This particular test isolates kidney cells shed in a person's urine and analyzes them to see what effect salt consumption has. The researchers hope that their test will become a routine part of medical care in which salt sensitive folks are identified. This is what personalized medicine is about—not treating us with one-size-fits all treatments and recommendations.

For more background on the anti-salt crusade (NYC Mayor Bloomberg included), see my colleague Jacob Sullum's excellent reporting starting here

Disclosure: I consume lots of salt daily and when it was checked last month my blood pressure was 115 over 70. That being said, if you have high blood pressure you really should get it treated.

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  1. I propose a new warning label: “May contain salt”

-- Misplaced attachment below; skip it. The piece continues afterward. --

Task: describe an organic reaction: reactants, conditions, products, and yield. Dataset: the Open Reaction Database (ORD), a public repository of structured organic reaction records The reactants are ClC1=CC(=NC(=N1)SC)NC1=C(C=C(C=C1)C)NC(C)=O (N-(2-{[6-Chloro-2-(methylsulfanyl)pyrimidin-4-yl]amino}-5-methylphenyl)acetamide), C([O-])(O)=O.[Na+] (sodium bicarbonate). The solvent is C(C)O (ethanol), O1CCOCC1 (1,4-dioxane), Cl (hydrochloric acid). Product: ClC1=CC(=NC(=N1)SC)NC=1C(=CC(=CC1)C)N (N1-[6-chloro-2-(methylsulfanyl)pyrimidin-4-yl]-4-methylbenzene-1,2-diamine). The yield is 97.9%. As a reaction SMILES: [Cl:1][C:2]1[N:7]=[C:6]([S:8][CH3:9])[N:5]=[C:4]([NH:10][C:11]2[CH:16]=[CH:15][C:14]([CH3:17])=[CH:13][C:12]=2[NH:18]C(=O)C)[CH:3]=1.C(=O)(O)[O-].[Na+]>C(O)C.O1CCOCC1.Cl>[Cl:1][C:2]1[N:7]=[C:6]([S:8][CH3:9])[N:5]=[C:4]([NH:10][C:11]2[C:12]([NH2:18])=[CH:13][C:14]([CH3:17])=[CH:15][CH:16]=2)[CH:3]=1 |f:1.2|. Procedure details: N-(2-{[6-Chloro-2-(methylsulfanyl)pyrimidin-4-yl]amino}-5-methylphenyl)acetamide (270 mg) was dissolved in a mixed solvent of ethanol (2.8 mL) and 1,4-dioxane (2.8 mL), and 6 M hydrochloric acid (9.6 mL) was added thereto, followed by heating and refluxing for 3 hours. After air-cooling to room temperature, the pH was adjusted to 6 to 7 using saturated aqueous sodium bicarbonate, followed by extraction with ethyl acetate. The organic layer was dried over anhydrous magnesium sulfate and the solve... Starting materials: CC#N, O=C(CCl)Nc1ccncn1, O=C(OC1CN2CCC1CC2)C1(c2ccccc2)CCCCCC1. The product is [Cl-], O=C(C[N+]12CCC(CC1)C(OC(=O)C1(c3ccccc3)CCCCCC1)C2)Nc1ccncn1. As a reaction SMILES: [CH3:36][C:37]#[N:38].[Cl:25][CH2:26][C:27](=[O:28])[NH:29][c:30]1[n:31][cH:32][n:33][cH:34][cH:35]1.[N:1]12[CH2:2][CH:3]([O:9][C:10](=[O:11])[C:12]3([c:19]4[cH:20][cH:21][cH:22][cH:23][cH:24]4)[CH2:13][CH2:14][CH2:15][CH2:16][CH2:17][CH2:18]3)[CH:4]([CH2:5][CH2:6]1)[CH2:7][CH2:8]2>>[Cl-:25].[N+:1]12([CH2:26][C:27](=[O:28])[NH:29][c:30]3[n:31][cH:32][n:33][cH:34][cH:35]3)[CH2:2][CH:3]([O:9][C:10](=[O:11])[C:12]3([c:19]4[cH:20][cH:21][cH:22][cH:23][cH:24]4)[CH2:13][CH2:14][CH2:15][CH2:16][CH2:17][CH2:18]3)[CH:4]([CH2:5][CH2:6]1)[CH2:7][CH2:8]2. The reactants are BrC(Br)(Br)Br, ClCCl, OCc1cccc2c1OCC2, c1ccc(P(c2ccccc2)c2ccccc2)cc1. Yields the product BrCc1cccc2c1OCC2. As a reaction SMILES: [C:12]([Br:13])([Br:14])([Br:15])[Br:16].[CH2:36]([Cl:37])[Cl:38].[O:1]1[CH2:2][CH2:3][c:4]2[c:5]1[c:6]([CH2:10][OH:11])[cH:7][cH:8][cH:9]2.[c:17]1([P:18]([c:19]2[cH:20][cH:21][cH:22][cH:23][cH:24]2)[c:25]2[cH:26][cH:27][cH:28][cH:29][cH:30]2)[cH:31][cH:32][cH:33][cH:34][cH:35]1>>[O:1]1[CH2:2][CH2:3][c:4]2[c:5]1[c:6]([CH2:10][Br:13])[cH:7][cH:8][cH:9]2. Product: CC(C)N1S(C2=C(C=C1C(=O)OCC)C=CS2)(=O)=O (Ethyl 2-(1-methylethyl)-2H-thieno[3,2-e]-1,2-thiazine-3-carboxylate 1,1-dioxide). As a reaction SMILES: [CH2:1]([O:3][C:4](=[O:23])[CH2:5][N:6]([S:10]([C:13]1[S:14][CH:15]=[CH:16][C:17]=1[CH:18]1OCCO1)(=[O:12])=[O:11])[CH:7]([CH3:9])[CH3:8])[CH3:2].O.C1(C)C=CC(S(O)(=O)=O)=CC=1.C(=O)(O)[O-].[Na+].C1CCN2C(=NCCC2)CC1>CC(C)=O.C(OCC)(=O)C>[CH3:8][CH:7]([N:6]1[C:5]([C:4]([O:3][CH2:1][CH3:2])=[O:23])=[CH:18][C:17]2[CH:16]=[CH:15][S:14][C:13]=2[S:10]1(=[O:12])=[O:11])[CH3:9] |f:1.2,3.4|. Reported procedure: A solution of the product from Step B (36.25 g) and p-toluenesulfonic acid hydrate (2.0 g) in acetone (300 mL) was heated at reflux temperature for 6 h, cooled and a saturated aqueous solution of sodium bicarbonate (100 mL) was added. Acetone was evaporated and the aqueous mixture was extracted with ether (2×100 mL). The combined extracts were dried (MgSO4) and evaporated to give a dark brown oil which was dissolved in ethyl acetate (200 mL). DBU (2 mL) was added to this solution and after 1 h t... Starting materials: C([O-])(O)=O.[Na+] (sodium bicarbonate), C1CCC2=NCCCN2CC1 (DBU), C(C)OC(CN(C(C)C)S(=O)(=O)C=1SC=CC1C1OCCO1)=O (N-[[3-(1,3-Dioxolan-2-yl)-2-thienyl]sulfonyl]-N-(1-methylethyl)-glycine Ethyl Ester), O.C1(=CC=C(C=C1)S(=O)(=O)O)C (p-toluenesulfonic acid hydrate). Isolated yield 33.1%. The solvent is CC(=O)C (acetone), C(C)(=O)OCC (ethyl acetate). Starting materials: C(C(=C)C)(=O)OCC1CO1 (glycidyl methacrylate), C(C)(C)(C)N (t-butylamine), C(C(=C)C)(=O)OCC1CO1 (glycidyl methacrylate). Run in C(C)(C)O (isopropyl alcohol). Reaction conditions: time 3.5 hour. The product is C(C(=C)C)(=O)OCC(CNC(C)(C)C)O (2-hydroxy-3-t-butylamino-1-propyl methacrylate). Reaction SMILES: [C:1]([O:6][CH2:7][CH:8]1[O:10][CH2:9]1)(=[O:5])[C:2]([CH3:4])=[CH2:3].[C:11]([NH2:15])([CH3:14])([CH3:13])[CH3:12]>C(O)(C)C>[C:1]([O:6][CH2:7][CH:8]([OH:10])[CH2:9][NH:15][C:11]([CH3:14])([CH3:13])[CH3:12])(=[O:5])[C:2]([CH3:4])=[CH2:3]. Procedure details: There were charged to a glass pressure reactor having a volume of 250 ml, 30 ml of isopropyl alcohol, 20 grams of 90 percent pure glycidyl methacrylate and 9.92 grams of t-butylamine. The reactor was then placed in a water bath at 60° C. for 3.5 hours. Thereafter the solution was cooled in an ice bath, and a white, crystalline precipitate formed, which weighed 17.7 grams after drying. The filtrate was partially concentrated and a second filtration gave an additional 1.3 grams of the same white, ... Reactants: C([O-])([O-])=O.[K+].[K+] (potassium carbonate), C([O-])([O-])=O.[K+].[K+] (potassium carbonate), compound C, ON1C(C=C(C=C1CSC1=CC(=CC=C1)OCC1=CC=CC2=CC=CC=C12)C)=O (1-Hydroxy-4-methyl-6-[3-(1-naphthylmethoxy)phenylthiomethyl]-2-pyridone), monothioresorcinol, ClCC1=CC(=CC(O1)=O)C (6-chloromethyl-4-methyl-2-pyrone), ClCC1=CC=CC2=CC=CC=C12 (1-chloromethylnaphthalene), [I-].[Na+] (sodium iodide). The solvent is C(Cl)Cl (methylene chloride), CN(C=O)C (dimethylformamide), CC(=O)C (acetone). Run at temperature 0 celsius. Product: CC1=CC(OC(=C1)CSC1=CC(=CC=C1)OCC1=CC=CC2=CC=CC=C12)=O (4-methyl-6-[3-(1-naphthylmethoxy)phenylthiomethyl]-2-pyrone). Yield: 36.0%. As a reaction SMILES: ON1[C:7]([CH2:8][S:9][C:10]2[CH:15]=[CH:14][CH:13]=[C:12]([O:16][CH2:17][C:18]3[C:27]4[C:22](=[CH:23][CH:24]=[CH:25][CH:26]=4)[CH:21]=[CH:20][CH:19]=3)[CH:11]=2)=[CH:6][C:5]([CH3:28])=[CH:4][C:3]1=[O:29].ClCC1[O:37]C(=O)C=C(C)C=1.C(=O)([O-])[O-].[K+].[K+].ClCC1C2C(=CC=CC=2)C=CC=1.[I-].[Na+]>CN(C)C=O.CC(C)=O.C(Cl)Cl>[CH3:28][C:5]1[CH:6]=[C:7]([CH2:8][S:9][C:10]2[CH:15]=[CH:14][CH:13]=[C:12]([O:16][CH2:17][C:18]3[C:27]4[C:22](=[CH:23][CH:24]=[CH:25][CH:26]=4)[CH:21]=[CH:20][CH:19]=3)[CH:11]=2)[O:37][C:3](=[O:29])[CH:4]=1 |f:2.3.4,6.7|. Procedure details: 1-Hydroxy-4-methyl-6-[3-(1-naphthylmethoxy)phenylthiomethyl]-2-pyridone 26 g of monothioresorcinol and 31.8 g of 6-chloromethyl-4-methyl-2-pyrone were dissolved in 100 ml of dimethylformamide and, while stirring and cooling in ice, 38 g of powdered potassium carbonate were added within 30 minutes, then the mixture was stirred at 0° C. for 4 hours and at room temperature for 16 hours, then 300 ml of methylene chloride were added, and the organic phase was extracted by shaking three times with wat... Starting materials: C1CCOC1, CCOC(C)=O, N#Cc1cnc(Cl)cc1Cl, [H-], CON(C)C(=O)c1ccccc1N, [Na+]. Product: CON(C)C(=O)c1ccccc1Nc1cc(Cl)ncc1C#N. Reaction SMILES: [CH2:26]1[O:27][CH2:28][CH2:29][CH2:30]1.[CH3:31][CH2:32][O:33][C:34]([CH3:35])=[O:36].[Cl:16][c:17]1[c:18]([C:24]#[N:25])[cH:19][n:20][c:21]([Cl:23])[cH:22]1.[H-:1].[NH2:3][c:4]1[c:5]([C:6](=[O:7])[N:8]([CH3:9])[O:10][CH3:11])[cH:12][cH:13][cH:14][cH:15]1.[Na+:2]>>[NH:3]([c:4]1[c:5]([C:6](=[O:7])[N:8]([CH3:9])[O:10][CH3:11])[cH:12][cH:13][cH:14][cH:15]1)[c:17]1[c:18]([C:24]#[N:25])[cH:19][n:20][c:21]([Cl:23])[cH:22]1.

1. “May contain salt, gluten, nuts, meat products, genetically modified organisms, chemicals known to the state of california to cause cancer, or scientology. Ingredients: Potatoes, canola oil, salt”

      1. May contain nuclear binding forces that, under certain circumstances, could destroy your neighborhood.

        1. “Warning: Warning label mandated by law, may contain stupid, or the obvious. Disregard warning label at your own risk!”

          1. (No, ProL, that was not meant as a dig at your label)

        2. only if broken